“Heather felt as if something tipped with Robert’s hand. It was as if the part of the world that was ordinary and possible went slanting away sideways in a thin sheet.”
I wish that I had read this much earlier, and it isn’t just because I’ve put aside my DWJ reread for much too long. Wild Robert is one of Diana Wynne Jones’ super-short titles that are meant for younger readers, but I think it stands out among the rest of them with its sheer amount of mischief, mayhem and hilarity. It also reads like half of one of her longer titles – literally so, as it ends in a way that made me keep clicking for the next page (I misplaced my physical copy, so I read my digital one instead) wondering if there was something wrong with my ebook. There wasn’t; the story really did leave off kind of hanging, in a way that is both satisfying and not at the same time.
The main character in this book is Heather, a girl who lives in a grand house called Castlemaine, because her parents are its curators. Castlemaine may be an interesting, lovely home, but it’s hard for Heather to think so in the summer, when every morning brings tourists in droves. The tourists trample around the grounds, leaving rubbish behind, and Heather could never find any peace. On one of these days, Heather has nowhere to go but the burial mound that’s rumoured to be the grave of the witch Wild Robert.
Heather makes a wish for Wild Robert to deal with the tourists, not really expecting anything to happen, but of course a handsome young man appears. A reviewer on GoodReads describes Robert as the archetypal romantic idol, and I would agree – if I was reading modern YA, Robert would definitely be nothing more than a romantic interest for Heather. Instead, Robert begins talking about taking over Castlemaine, as he is the only “living” heir, and the two of them march towards the strawberry fields (he hasn’t eaten anything in three centuries, after all), and he demonstrates his magic for the first time.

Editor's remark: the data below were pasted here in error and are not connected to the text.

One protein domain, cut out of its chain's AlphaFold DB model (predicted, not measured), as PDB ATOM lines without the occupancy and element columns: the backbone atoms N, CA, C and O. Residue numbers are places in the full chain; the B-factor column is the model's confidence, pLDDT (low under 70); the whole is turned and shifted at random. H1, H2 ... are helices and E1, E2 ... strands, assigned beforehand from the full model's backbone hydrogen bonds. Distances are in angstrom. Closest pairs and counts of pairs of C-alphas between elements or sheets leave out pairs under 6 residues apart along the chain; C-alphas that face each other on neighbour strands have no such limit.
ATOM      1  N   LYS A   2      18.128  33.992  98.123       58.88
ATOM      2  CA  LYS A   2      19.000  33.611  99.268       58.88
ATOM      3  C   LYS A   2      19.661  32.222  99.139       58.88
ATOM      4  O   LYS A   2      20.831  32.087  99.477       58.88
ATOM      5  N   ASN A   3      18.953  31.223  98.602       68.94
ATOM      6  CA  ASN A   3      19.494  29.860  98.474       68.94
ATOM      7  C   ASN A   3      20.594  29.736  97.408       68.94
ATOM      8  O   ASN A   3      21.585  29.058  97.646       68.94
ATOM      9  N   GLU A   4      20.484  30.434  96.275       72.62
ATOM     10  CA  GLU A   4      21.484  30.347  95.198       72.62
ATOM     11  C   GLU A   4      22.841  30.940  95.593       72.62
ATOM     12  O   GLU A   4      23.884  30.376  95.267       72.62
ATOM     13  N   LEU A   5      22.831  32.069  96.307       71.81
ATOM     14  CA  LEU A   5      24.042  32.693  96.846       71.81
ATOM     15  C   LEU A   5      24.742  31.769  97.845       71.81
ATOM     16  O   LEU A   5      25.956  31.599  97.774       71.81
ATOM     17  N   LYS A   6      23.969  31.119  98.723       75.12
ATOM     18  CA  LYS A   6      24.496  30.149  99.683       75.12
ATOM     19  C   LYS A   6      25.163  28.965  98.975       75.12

Throughout the rest of the day, Robert terrorises Castlemaine and the tourists, turning a group of teenagers into fauns and nymphs, an older group into a flock of sheep, and the gardener into a dog. When Heather threatens him, he turns the sheep back into people, and tells her that he wants to speak to her parents about taking back his inheritance. Heather takes him around in circles, and manages to distract him long enough to learn more about his past and his weaknesses.
Wild Robert, while being the antagonist of the story, isn’t a villain. That’s one of the things I like about Diana Wynne Jones’ stories, anyway – her characters are PEOPLE. Perhaps they’re childish, selfish, people, and perhaps they’re bullies and only work out of their own self-interest, and maybe they’re very magical, or not even human, but they’re still just people. And even in a 58-page story like Wild Robert, where it would be easy to make him into this scary, mysterious ghost/witch, Heather instead sympathises with him, and the story ends with her thinking that she would find a way to help him. (I wish that DWJ wrote a sequel or continuation so that I could find out if she eventually did, but I also like the story as it is.)
This slim volume also managed to contain all my favourite DWJ things – a charming but flawed character, the growth of a young girl (who is so perfectly no-nonsense despite all the ghostly magic happening!), mischievous fun, familial betrayal and the accompanying sad feels. Not quite as common in DWJ’s books, but something I enjoyed just as well, are Heather’s parents, who may not be around to entertain her, but are otherwise perfectly ordinary parents… is it weird that I find this worth mentioning, or have I just read too many YA with parents who are absent/dead/too-cool-to-be-true/villainous?
Anyway. I’m throwing all the stars at this book, and now I’m sad because DWJ will never continue this story.
DWJ RE-READ no.35 | this book was first published in 1989
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